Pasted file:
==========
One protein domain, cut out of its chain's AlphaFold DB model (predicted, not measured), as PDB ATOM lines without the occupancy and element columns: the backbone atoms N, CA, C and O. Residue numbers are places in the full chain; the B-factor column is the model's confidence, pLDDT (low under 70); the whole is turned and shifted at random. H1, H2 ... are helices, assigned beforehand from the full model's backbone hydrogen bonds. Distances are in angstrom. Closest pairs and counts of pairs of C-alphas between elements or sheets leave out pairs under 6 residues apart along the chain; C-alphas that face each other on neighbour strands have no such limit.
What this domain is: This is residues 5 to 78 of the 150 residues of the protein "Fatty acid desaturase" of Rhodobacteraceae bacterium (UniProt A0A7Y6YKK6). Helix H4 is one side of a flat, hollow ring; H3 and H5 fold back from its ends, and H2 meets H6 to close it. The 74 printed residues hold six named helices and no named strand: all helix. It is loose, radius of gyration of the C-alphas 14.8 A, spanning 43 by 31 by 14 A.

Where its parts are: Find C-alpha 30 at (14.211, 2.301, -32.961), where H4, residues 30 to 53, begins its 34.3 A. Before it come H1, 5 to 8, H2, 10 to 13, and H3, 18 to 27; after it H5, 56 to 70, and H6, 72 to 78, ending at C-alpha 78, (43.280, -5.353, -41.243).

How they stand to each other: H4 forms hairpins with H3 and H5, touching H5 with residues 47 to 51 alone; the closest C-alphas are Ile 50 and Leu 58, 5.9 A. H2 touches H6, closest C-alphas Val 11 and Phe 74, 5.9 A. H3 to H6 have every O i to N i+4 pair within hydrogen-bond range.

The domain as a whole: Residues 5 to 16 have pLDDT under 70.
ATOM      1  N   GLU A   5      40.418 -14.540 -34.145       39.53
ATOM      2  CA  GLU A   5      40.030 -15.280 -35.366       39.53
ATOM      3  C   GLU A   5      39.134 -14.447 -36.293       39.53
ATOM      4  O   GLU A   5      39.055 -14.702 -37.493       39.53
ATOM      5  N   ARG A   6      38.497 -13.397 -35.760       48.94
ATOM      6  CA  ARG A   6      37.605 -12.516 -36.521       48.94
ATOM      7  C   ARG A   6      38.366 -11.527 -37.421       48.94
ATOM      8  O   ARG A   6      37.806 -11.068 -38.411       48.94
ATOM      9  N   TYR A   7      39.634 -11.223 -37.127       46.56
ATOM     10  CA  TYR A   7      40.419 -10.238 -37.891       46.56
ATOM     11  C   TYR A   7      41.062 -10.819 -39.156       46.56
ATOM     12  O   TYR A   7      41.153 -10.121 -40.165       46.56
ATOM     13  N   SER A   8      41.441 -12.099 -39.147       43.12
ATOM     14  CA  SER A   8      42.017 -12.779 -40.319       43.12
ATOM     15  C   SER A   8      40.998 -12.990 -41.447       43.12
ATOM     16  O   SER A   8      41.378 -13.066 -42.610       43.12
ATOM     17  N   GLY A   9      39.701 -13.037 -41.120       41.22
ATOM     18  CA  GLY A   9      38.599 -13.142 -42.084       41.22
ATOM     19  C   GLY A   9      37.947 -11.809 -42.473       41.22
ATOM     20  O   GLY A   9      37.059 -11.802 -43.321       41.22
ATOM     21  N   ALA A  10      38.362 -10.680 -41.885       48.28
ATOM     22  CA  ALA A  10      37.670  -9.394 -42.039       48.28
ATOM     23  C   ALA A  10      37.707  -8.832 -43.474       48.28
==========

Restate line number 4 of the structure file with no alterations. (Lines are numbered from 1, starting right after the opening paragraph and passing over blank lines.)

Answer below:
The domain as a whole: Residues 5 to 16 have pLDDT under 70.